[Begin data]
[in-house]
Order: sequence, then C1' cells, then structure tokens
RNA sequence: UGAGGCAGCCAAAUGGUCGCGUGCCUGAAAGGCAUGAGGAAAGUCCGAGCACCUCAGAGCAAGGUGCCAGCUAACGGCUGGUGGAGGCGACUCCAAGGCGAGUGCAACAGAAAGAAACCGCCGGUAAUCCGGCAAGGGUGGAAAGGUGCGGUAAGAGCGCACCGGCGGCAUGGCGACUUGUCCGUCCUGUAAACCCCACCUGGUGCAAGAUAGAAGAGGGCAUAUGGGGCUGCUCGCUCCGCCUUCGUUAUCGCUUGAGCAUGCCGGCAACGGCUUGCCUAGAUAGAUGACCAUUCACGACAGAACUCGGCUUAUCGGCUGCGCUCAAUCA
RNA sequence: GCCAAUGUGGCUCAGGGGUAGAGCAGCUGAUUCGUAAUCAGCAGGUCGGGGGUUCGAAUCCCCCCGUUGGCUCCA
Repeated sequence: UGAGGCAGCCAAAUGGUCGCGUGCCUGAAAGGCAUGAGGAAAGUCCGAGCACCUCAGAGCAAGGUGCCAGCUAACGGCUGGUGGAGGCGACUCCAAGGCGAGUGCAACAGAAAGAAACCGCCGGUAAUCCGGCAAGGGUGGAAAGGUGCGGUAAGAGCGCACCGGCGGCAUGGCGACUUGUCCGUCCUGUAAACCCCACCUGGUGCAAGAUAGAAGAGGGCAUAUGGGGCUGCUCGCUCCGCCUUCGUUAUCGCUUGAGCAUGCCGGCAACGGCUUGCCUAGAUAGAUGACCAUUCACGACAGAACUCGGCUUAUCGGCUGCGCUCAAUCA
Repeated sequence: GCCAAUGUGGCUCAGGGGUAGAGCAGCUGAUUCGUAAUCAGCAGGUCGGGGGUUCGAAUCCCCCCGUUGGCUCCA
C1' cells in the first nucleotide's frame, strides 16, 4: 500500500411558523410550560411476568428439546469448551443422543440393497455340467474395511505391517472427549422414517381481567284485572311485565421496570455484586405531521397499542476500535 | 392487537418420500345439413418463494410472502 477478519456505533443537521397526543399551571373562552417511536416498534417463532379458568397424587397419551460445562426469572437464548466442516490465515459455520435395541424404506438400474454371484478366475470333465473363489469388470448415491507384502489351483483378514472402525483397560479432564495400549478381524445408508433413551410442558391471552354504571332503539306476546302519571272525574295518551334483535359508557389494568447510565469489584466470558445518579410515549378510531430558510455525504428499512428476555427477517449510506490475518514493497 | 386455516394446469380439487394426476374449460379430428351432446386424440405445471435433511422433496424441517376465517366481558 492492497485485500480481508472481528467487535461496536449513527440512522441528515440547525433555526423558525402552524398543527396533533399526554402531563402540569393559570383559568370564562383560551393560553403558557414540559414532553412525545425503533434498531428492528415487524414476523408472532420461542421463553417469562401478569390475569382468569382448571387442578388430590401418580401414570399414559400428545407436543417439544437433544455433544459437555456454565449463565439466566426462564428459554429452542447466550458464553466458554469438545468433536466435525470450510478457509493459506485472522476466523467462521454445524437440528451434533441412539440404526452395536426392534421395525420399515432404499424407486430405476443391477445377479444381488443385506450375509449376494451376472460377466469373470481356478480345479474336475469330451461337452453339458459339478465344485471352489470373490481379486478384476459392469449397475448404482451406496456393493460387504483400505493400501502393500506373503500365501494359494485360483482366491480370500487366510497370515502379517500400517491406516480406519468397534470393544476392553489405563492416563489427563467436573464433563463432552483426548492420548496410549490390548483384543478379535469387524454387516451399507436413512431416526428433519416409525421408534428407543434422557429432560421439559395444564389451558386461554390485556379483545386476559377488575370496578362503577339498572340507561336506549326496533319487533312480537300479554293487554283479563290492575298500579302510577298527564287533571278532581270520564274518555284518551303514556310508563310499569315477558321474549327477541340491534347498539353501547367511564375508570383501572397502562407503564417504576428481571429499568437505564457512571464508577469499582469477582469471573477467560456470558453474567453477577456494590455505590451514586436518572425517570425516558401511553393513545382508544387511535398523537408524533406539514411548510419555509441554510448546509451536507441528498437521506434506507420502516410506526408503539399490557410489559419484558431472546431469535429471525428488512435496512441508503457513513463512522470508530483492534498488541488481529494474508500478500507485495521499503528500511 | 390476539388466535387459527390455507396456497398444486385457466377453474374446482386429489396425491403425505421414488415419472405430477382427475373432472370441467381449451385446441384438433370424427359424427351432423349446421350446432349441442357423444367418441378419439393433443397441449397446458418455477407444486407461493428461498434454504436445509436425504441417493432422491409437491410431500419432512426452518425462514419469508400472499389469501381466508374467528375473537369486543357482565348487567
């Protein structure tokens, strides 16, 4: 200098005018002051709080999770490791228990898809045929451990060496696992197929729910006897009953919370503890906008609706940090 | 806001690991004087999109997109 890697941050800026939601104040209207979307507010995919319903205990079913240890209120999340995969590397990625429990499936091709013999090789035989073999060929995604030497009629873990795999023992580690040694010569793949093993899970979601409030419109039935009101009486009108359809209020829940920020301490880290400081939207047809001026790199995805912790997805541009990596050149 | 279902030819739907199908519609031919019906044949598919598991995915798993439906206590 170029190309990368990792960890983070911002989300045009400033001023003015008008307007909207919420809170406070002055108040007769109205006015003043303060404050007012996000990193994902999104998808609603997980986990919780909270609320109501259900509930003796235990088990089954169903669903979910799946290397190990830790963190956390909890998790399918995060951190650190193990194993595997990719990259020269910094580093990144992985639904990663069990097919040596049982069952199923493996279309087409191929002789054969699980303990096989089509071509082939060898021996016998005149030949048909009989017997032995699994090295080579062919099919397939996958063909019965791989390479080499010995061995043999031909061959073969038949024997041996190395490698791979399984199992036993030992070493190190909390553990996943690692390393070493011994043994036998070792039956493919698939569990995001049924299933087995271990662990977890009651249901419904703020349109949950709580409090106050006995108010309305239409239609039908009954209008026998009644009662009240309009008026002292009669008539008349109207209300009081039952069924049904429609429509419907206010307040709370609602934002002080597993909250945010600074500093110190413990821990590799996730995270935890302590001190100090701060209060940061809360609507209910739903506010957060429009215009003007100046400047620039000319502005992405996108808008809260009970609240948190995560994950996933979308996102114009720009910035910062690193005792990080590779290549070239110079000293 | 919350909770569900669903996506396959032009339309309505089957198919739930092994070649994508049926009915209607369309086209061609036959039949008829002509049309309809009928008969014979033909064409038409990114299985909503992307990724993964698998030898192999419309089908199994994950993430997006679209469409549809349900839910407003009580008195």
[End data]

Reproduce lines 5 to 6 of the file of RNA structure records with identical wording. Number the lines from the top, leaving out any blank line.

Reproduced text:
Repeated sequence: UGAGGCAGCCAAAUGGUCGCGUGCCUGAAAGGCAUGAGGAAAGUCCGAGCACCUCAGAGCAAGGUGCCAGCUAACGGCUGGUGGAGGCGACUCCAAGGCGAGUGCAACAGAAAGAAACCGCCGGUAAUCCGGCAAGGGUGGAAAGGUGCGGUAAGAGCGCACCGGCGGCAUGGCGACUUGUCCGUCCUGUAAACCCCACCUGGUGCAAGAUAGAAGAGGGCAUAUGGGGCUGCUCGCUCCGCCUUCGUUAUCGCUUGAGCAUGCCGGCAACGGCUUGCCUAGAUAGAUGACCAUUCACGACAGAACUCGGCUUAUCGGCUGCGCUCAAUCA
Repeated sequence: GCCAAUGUGGCUCAGGGGUAGAGCAGCUGAUUCGUAAUCAGCAGGUCGGGGGUUCGAAUCCCCCCGUUGGCUCCA